One of the requirements of my worship class is that I design a worship service that is meaningful for me. This is what I have so far.
1. Share a Meal – There is no more authentic way to get to know another person than to eat with him or her. Furthermore, this part of the service could help welcome those with little to no resources.
2. Interactive Celebration/Testimonies – I want to create space in the service where we celebrate things like birthdays and where people can talk about where they saw God at work during their week.
3. Guided Prayer Time – This would be a time to get centered. We would use this time to pray for one another as well.
4. Scripture Reading/Sermon – I believe God uses others to help proclaim his good news and to explain the Bible. This is an essential part of the service.
5. Song – I imagine this time to be prayerful and reflective. This may be a solo, a choral piece, or an “all sing” number.
6. Prayer of Confession – In order for us to live into the fullness of life we must be aware of our depravity. When we confess, we own up to our junk and we ask to be freed from it.
7. Eucharist – In John Yoder’s book, Body Politics, he writes that the Lord’s Supper was originally a natural part of the early Christians' shared life together. They would conclude regular meals by remembering Jesus through breaking bread and drinking wine. While some might think that this view of the Eucharist diminishes its holiness into something common like a meal, I think it elevates sharing a meal to something holy like worshipping.
8. Prayer of Thanksgiving – This prayer would be a response to the previous element of the service as well as a response to all that God is doing and has done.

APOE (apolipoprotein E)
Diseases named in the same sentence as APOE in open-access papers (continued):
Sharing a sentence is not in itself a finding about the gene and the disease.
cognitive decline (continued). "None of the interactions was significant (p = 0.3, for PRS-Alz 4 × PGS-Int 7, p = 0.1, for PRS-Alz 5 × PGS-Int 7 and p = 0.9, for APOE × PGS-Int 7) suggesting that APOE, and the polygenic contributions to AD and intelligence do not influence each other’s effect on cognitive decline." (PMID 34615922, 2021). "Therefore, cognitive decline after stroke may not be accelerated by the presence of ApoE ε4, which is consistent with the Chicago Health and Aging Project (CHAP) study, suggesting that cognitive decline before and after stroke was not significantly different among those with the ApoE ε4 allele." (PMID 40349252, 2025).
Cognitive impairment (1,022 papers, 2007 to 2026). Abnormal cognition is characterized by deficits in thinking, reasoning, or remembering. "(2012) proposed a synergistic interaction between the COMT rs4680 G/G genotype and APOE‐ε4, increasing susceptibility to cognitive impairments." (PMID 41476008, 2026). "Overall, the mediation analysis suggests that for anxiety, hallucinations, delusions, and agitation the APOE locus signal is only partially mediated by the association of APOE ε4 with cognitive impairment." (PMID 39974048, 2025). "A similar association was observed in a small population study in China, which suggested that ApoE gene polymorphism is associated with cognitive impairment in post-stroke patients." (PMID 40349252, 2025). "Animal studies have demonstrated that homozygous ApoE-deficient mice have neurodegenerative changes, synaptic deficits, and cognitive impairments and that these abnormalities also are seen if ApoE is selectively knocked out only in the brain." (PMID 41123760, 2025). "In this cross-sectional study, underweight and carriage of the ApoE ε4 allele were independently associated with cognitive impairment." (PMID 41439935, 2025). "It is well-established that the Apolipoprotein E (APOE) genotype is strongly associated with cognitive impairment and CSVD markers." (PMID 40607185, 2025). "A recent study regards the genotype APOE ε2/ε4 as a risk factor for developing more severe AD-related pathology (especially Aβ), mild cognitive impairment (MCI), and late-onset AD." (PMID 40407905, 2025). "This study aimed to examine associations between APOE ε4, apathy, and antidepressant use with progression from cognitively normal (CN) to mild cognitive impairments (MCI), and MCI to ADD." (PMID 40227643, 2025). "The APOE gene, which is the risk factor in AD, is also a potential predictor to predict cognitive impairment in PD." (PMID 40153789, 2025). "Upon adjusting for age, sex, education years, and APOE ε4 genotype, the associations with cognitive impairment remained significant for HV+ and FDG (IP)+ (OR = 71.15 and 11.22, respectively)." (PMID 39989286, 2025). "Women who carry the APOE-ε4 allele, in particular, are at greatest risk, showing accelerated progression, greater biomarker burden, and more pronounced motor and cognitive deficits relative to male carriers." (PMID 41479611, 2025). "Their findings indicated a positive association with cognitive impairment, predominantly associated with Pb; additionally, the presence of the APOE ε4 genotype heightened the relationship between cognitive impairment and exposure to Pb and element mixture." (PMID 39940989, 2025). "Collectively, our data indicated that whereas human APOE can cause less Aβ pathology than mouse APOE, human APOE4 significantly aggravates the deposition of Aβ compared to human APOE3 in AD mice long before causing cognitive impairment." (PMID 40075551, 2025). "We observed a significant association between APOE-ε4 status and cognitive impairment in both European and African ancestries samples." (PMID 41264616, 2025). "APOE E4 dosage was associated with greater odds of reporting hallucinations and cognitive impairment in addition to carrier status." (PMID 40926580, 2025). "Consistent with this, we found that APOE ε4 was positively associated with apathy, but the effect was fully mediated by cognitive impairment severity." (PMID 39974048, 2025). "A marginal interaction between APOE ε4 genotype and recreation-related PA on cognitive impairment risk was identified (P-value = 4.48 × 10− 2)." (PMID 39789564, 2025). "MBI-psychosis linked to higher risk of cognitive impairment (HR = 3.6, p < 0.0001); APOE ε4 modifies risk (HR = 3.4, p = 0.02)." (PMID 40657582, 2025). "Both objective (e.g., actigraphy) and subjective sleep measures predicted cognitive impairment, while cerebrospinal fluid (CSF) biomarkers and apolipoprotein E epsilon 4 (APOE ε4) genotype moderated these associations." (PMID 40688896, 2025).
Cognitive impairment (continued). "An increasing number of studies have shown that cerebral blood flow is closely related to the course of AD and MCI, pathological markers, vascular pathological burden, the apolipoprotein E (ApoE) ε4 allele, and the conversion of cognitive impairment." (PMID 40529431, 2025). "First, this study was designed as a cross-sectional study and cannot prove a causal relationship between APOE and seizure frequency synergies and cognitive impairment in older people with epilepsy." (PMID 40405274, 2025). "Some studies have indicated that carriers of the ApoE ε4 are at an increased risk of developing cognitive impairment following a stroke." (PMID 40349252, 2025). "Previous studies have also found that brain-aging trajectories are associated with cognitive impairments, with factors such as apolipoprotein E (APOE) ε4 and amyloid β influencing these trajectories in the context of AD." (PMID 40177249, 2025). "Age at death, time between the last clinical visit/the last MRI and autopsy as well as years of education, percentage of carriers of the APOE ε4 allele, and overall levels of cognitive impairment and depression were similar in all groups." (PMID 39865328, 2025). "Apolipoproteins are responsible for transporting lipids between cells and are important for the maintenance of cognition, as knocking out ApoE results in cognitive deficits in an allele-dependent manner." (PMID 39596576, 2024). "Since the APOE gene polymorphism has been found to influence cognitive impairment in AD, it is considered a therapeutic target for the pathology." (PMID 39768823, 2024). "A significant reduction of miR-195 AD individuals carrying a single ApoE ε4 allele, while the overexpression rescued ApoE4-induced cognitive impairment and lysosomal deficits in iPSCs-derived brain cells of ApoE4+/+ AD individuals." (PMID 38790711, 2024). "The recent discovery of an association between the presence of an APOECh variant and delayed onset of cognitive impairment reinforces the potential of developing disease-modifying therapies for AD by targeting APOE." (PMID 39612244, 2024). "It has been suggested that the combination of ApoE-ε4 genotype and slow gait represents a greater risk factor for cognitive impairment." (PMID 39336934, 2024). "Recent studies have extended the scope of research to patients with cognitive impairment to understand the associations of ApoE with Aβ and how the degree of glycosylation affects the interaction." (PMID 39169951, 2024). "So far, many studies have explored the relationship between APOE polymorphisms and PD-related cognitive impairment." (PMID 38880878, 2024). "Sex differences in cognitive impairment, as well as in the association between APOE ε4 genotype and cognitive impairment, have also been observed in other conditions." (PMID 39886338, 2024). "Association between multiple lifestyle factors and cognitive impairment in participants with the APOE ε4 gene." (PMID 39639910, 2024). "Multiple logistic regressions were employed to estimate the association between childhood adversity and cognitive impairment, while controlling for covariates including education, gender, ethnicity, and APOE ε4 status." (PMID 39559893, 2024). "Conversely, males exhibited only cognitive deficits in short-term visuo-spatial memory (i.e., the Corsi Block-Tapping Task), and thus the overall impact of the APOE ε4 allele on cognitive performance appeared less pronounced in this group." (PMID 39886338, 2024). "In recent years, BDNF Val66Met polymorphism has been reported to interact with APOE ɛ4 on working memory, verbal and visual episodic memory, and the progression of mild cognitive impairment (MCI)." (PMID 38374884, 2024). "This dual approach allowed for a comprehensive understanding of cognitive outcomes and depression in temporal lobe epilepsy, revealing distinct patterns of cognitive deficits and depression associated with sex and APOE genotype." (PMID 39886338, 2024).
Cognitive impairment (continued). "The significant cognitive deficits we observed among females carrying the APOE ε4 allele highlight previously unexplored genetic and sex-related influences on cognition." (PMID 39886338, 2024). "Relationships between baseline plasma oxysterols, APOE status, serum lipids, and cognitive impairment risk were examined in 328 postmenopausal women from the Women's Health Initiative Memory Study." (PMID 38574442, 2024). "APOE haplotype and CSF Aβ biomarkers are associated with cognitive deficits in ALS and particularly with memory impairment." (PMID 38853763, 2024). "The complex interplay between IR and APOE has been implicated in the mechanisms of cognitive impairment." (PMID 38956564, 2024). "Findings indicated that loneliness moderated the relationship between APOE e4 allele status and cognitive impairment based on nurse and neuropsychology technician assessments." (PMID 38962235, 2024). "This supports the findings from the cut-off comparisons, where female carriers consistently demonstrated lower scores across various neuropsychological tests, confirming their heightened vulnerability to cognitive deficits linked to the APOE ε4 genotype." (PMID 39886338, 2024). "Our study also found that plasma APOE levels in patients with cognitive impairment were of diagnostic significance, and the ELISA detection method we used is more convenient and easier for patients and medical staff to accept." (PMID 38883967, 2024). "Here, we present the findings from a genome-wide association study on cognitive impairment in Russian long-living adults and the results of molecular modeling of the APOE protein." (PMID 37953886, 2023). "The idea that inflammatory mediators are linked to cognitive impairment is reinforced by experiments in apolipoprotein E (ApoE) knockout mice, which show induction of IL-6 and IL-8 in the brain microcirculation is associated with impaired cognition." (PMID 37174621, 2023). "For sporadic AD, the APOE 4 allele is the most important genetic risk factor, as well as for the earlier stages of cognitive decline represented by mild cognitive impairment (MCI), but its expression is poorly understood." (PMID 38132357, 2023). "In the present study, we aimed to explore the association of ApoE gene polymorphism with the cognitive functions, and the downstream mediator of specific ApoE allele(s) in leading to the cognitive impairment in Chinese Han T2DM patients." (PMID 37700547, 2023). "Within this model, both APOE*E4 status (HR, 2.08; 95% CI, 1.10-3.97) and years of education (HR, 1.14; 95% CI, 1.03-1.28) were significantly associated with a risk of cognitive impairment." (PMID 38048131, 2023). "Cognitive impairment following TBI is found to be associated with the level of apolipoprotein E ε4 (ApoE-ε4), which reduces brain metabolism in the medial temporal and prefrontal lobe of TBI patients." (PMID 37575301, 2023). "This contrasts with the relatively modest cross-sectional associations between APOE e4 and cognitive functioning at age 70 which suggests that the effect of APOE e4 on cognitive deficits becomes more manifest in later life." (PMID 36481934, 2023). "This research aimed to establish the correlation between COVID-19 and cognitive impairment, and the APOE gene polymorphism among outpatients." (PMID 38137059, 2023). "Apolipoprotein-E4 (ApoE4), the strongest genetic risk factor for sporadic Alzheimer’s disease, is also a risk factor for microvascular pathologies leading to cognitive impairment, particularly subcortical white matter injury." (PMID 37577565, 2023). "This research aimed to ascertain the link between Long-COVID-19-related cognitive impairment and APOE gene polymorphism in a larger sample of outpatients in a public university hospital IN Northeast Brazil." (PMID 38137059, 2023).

9. Dessert Celebration – This element would be a continuation of the Prayer of Thanksgiving.
Some people have emailed me some great feedback. I thought I would include one of my responses to a person who asked me my theological motivation for a couple of the elements.
First I need to let you know that I would not choose this service in all contexts. I have a pastoral motivation. I am called to help people recognize and follow the voice of God. I interpret that to mean that I need to help share the good news in a way that the people can understand it.
I agree with your definition of worship. There are plenty of passages of scripture that support that definition (her definition of worship is giving praise to a holy God). However, I think worship goes beyond that as well. Romans 12:1 seems to imply that true worship is sacrificial living. In Amos 5 God rejects the Israelites' precise worship because they are not living lives of justice and righteousness. These passages (along with ones like Matthew 5:23-24 and more indirect passages like 1 Corinthians 13 and Matthew 25:39-41) lead me to believe that the purity of our worship of the living God is very much tied to how well we are loving each other.
A more anecdotal response:
Has any of the following happened to you?
- Walked away from a conversation thinking, "Wow, I just experienced God while talking with that person."
- Climbed to the top of a peak and thought, "I am experiencing the fullness of God in this very moment."
If you have, then you at least recognize that worship goes much further beyond songs, organized prayer, and a sermon.